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RE:ROOT

How I organise my life – Time management that works

For years my personal time management sucked.  I couldn’t remember appointments, struggled with daily tasks and felt overwhelmed. I procrastinated, I just accepted the negative consequences and lived in a constant state of feeling guilty.  Then I became self employed first time round and there was no-one else to pick up the pieces. I had to do everything. My work day suddenly started at 9:00 and finished at 00:00. I was constantly stresses, everything felt like work and I was even more overwhelmed than before. After five years and one too many head injuries (I get clumsy when I am exhausted) I finally had a breakdown. The business had to close and I needed to take a step back.

Today I am considered a time management expert, I still find that strange. However a huge part of my job is guiding people in how to get the most out of their 24 hours in a way that means they get stuff done and have a balanced, fun life. Learning from my mistakes I have created a simple system of time management that works for me and my clients. It is simple it is fast and it feels good.

So this is how I turned one of the most disorganised stressed out people I knew, myself, into a person who has got their stuff together, gets the most out of their day and even though busy always has time to do what they want to do. This is how I organise my life.

Step 1: Yearly Goal setting

Knowing what I want in life and how I want to grow makes life so much easier. I set goals at the beginning of each year. 8 personal and work goals. I keep it at 8 so that it is manageable and achievable. Now I do this in January for business and in February for personal goals but you can start right now. Once I have made my goals SMART I create action steps, baby progress steps,  for each of the goals I want to achieve. So a goal of I want to take care of my physical health becomes – I want to do 10 mins yoga everyday, I want to eat 50% less Junk food by Christmas etc.

I highly recommend investing some alone time into this process, with a glas or a cup of something you like and good music on in the background this can be an inspiring process.

Step 2: Monthly Goals

I group the important areas of my life into 4 sections. Work, Me, Life, Social. Basically work is obviously for work related tasks, Me is for my own personal development, dreams, or fun stuff I want to do. Life is the other stuff. Doctors appointments, organising holidays, important things that I need to do at the house or in the garden. Social is the social appointments I have that month. Then I fill out the monthly spread below in a notebook that I can close and it sits on my desk.

Some of the monthly goals are set by the calendar, Dad’s birthday, group meetings etc some of the monthly goals come from the yearly goals action steps I have created.

Step 3: Monthly overview

One of the issues I had with time management was my unrealistic expectations of how much time I really had. This monthly overview system works wonders for me. And has the added bonus of me remembering to take self care breaks.

In the form below you simply fill out first the fixed activites you have such as work, training, food shopping. Then fill in the monthly appointments, social events, such as dentist visit or girls night. After that block out a break of at least one evening after tiring social activities or weeks with a lot in them. Lastly put in stuff that you want to get done. Scrapbooking or weeding the garden. Don’t put more that one task into the 2 boxes. The top box is for activities before 17:00 the bottom on is for activities after 17:00. This helps keep the overview and reminds me what is the main focus area for each day.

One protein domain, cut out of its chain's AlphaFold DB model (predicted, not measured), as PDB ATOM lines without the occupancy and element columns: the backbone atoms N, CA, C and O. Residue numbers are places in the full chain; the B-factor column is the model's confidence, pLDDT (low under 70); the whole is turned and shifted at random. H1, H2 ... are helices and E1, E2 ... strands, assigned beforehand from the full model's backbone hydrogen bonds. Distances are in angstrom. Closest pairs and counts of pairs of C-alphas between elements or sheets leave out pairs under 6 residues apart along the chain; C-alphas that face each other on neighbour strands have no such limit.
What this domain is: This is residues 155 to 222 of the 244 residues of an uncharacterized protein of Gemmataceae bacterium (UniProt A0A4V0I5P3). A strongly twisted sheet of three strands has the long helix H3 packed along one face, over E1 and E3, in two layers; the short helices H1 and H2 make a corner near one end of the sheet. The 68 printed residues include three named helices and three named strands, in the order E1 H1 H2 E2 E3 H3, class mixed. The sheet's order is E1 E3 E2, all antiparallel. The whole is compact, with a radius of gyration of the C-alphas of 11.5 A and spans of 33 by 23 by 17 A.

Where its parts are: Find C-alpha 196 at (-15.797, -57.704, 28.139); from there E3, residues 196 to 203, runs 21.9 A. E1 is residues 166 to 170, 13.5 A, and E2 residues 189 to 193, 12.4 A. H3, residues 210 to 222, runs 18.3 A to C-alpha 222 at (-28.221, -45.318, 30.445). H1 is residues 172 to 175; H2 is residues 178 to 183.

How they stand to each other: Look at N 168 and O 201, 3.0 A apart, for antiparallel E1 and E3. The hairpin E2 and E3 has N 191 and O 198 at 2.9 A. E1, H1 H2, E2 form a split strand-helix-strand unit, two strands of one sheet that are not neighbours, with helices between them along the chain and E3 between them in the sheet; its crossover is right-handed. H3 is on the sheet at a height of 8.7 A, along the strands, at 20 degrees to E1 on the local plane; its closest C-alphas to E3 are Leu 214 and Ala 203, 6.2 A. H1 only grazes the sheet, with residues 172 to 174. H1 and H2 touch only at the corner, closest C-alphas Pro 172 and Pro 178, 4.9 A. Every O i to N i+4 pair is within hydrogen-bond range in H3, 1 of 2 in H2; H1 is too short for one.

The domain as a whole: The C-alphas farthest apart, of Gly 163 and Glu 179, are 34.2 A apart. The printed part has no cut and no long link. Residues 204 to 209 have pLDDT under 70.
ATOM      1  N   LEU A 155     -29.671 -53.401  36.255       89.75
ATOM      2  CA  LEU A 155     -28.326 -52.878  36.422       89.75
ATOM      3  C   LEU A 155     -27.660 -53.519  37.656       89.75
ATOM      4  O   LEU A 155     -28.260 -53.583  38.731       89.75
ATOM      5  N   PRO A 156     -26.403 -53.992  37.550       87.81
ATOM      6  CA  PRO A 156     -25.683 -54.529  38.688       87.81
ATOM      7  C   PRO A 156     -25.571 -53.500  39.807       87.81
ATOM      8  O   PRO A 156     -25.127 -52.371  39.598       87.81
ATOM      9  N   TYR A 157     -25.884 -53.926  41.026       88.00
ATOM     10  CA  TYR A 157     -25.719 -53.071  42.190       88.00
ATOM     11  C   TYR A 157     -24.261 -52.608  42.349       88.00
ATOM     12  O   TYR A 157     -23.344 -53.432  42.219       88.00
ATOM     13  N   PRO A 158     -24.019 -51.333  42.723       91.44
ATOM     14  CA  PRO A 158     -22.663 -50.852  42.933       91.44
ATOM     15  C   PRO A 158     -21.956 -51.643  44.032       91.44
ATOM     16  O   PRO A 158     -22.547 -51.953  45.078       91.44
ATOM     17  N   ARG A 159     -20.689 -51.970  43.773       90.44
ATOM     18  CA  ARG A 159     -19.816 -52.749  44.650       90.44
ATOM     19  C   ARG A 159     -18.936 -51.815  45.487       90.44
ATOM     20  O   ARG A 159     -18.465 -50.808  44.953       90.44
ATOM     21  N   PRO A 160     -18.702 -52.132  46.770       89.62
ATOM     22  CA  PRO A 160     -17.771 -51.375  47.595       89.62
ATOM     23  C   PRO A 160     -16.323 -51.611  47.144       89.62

Step 4: Weekly plan

Instead of creating a weekly todo list I use my monthly goals and monthly overview to plot out my activities for the week. I know exactly when I am writing an article or putting the washing away. It is scheduled not by time but by areas of the day, morning, afternoon and evening. One of the things I am really strict about is making a cut off point of my day. Basically the time where I am not willing to work over AND the time where I am not willing to grown up (ie washing, cleaning, cooking, paying bills, etc). After my break down I insist on at least a full 1 down time. In Fact these days work stops at 17:00, grown upping at 18:30 -19:00, after dinner is down time.

Step 5: Daily plan

Some people love to time block their to do list, personally I love to use the  Todoist app. Basically once I have made a week plan I plot the activities into my app and prioritise them. If you don’t time block I highly recommend prioritising your daily to do list. It helps you be realistic about what you can do in 24 hours and to plan after how much energy you have.


The biggest thing this system has taught me is to accept. Accept what I can do and what I can’t do. IT makes my planning realistic, my stress less and I am a lot happier in my life. Now as you read this you might be thinking doesn’t this take a long time. Honestly I probably use 1 hour per month on this process and considering that the average month has 730,001 hours I think it is time well spent as I not only achieve what needs doing and I  have at least 50 hours a week to invest in myself doing what I want to do. Now who wouldn’t like that?

If you would like more time management tips and hacks check out my time management tips article here!

What time management systems work for you?

Let me know in the comments below

Have a great week <3

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